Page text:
ANCHORAGE — Alaska Gov. Sarah Palin presents herself as an ally of presidential candidate John McCain when it comes to curbing wasteful government spending.
On Friday, when McCain introduced her as his running mate, she said she "championed reform to end the abuses of earmark spending," the legislative technique used to slip projects into appropriations bills without rigorous congressional review.
But under her leadership, the state of Alaska has requested 31 earmarks worth $197.8 million in next year's federal budget, according to the website of Sen. Ted Stevens (R-Alaska), the former chairman of the Senate Appropriations Committee.
Palin has recently been publicly critical of requests made in past years by Stevens and others for $223 million in federal funds for a bridge from Ketchikan, Alaska, to Gravina Island, calling it "the Bridge to Nowhere," a derogatory label critics attached to the project.
As a candidate for governor in 2006, she backed funding for the bridge.
After her election, however, she killed the project, saying she would use the federal funds for other purposes.
As mayor of the small city of Wasilla, Alaska, Palin appears to have made use of the system she now decries, hiring a Washington lobbyist, Steven Silver, to represent the town. Years ago, Silver worked as an aide to Stevens.
After he was hired, the city obtained funding for several projects, including a city bus facility that received an earmark valued at $600,000 in 2002. That year a local water and sewer project received $1.5 million in federal earmarks, according to Taxpayers for Common Sense, a nonpartisan watchdog organization.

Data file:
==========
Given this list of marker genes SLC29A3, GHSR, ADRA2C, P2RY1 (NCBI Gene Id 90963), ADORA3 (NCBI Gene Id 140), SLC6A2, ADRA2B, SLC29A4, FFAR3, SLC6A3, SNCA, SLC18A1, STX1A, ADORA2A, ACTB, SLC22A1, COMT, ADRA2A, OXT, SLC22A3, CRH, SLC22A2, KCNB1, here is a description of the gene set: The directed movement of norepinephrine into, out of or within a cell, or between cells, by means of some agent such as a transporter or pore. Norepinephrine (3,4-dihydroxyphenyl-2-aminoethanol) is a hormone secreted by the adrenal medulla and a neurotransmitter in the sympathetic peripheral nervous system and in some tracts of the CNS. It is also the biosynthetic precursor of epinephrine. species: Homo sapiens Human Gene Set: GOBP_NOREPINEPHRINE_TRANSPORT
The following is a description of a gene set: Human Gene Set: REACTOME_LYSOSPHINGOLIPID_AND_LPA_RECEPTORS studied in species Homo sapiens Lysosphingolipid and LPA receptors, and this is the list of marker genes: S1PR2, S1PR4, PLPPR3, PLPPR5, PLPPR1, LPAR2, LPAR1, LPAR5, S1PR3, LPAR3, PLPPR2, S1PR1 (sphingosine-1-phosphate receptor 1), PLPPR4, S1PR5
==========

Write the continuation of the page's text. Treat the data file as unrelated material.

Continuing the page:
A campaign spokeswoman, referring only to Palin's record as governor, responded that "she took the lead in slashing wasteful spending."
Spokeswoman Maria Comella said, "After taking office and examining the project closely, she consistently opposed funding the 'Bridge to Nowhere' and ultimately canceled the wasteful project."
Keith Ashdown, senior researcher at Taxpayers for Common Sense, applauded Palin for taking "gutsy reform positions" on some issues, but said that her past practice on earmarks stands in contrast to the views of her running mate.
"Vice presidential candidate Palin is decrying a system that has been very lucrative for her state and that, at least to some degree, she participated in," he said.
The Arizona senator is an out and out opponent of the earmark system and for years has led efforts to end it, including reading the earmarks for defense contractors aloud on the Senate floor to embarrass those who sponsored them.
Yet Alaska has been the largest beneficiary of the earmark system through the years and its most senior legislators, including Stevens and Rep. Don Young, also a Republican, were among its most ardent defenders.
The money that the state of Alaska requested for 2009 includes $25 million for "Pacific Coastal Salmon Recovery" and $3.2 million for seal and sea lion biological research, according to Taxpayers for Common Sense.